Chihuly at Biltmore

Published 12:00 am Sunday, July 29, 2018

By Susan Shinn Turner for The Salisbury Post

ASHEVILLE — “Glass is the most magical of all materials. It transmits light in a special way.”

The quote by artist Dale Chihuly speaks to the very heart of the newest exhibit at Biltmore House.

“Chihuly at Biltmore” marks the first time that art has been displayed in the estate’s extensive gardens, and the first garden exhibit of the Seattle-based artist’s works in North Carolina. The exhibit runs through Oct. 7, and features both daytime and nighttime tours.

Once you’ve seen artwork by Dale Chihuly, you never forget it. If you’ve ever visited the Mint Museum Uptown in Charlotte, you’ll recall the striking Royal Blue Mint Chandelier that the museum purchased in 1998.

For the Biltmore exhibit, Chihuly’s art is not just one piece of glass, but hundreds of pieces of blown glass — maybe more — that form one piece of art. He continues to work in his Seattle studio with a team of 100 employees, the reason he can be so prolific in his output. Along with the Biltmore exhibit, there are special exhibitions taking place in France and the Czech Republic, with another planned in the Netherlands beginning in December. There are also permanent exhibits across the country, including Chihuly Garden and Glass in Seattle.

The gardens at Biltmore make the perfect backdrop for Chihuly’s style — it’s organic and flowing and gorgeous and seems to come from nature itself. You might see flowers. You might see leaves. You might see graceful curves … or wait, are those snakes or eels? What you discover within the art is limited only by your imagination.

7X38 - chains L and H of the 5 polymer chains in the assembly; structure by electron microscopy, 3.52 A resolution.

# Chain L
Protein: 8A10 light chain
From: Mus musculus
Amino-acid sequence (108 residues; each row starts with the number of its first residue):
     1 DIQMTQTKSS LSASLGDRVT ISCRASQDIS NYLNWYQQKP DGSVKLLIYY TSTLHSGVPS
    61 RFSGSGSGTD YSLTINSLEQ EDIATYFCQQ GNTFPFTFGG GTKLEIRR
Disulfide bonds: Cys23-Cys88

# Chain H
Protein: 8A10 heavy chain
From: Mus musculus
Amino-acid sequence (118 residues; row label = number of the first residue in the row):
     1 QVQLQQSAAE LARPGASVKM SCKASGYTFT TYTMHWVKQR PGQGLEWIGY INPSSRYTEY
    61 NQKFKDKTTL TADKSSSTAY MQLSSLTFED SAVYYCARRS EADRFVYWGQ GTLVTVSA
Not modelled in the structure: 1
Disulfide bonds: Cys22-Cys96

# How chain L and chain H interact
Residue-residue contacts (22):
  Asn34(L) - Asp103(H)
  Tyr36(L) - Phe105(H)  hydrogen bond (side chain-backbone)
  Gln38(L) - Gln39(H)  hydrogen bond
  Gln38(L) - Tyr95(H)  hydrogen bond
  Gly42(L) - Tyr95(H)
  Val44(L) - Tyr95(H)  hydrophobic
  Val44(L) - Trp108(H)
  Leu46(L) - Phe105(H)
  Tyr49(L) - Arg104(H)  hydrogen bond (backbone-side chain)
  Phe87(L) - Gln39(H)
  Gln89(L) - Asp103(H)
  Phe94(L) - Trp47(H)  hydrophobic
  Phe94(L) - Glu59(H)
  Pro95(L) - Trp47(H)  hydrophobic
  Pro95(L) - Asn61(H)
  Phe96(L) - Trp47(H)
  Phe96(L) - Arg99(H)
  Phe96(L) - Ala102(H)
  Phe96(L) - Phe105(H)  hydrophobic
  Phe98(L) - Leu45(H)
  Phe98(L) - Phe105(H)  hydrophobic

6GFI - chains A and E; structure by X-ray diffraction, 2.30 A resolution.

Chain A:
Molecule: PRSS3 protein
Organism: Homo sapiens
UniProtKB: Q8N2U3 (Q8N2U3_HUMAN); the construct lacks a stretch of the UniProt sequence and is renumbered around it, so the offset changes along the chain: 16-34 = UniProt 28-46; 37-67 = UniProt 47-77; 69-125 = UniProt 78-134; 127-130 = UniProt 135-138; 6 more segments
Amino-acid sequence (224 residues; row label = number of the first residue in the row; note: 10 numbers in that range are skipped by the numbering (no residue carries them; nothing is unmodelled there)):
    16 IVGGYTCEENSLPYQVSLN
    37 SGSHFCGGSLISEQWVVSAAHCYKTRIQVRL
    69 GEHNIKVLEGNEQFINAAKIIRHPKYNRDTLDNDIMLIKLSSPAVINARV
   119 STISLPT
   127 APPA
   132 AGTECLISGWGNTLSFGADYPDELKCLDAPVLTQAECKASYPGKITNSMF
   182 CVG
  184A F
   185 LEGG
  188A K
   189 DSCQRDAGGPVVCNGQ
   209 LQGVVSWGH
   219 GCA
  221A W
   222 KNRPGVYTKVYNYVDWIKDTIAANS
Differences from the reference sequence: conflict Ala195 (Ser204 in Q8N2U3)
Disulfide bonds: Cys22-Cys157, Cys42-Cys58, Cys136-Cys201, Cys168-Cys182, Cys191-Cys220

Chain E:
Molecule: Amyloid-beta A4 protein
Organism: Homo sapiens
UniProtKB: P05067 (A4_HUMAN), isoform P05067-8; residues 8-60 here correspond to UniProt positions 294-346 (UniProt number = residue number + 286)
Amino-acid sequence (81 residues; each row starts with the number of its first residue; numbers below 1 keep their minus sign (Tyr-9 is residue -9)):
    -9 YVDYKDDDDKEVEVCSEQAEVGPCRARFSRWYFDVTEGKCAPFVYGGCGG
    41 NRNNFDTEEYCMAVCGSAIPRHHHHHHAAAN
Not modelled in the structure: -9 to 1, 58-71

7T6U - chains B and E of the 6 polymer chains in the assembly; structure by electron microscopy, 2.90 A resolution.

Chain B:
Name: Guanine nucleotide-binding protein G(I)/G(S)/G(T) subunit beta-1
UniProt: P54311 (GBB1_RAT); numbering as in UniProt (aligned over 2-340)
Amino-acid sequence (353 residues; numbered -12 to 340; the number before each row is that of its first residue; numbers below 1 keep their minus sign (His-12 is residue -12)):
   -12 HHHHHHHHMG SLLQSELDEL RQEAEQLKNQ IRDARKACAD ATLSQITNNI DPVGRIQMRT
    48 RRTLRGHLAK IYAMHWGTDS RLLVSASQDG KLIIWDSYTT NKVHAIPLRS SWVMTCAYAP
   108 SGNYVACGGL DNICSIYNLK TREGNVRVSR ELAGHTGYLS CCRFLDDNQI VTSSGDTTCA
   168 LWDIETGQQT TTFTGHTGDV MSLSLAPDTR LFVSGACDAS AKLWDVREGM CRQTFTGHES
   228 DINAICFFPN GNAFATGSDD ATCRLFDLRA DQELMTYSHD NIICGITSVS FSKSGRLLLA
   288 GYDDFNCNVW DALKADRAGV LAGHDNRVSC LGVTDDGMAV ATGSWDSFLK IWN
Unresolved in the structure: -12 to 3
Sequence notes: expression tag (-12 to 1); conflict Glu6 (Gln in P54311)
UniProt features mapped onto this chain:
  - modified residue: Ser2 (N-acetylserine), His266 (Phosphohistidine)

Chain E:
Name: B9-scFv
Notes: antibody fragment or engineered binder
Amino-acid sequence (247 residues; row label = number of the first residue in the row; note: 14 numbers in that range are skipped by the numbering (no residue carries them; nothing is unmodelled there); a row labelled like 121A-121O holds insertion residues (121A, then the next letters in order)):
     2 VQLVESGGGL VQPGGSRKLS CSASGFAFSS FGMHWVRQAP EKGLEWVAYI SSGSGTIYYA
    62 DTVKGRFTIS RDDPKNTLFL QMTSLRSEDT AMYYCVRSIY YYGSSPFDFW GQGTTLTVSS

The Italian Garden, to the lower left of the massive home, features classical statuary and three formal water gardens. For this exhibit, the Chihuly team installed five separate pieces of art. There are 16 throughout the estate. Two are at the house, four are in the Conservatory, and one is in the Shrub Garden. There’s a set beneath the Pergola, with two at Antler Hill Village.

The Italian Garden was designed for quiet moments of reflection for the Vanderbilt family, and it’s a perfect spot to contemplate the gorgeous Chihuly art here.

“Float Boat” is juxtaposed with “Niijima Floats.” The blown glass orbs are reminiscent of a child’s marble collection.

Two installations in the Italian Garden, “Float Boat” and “Niijima Floats,” recall a child’s marble set.

The cream-colored “Palazzo Ducale Tower” turns fiery as it catches late-afternoon light.

“Neodymium Reeds with Fiori Verdi” pairs tall, purple reeds and flower-like creations in myriad shades of green which shine with iridescence. A dragonfly even lands on one curvy stem, perhaps thinking it’s the real thing.

“Neodymium Reeds with Fiori Verdi” incorporates contrasting shades of purples and iridescent greens.

The already fascinating live water plants are further enhanced by this enchanting art.

Another boat, “Fiori Boat,” is filled with glass pieces, this time with endless swoops and curves instead of spheres.

“Fiori Boat” is resplendent with colorful swoops and graceful shapes in bright reds, blues, oranges, and yellows.

The magic continues in the Conservatory. With summer plantings that complement the art, it’s easy to understand why this exhibit was two years in the making.

“Paintbrush Tower” and “Electric Yellow and Deep Coral Tower” are surrounded by plantings in red, yellow and orange. It’s a dazzling display. In front of the Conservatory itself is an installation called “Cattails and Copper Birch Reeds,” its rich reds a good contrast to the green grass and blue sky. Inside the entrance, a chandelier called “Burnished Amber, Citron, and Teal Chandeliers” hangs just below the glass ceiling.

A set of glass works called “Pergola Garden Fiori,” completed just this year, is situated along the Pergola, in a variety of colors and whimsical styles. (The word “fiori” translates from Italian to “floral.”)

The grouping of artwork under the pergola, “Pergola Garden Fiori,” takes on a whole new look as dusk falls.

But perhaps the most striking piece — and one of the largest — sits on the front lawn. Called “Sole d’Oro,” it glows like a golden sun as dusk begins to fall.

In Antler Village, an installation called “Alabaster and Amber Spire Towers” is spiky, fiery gold against the dark night sky.

It’s hard to say whether a daytime visit or a nighttime visit is the better time to explore Chihuly at Biltmore. Another stroke of genius from the estate’s marketing team, to be sure.

For more information about “Chihuly at Biltmore,” visit or call 800-411-3812.

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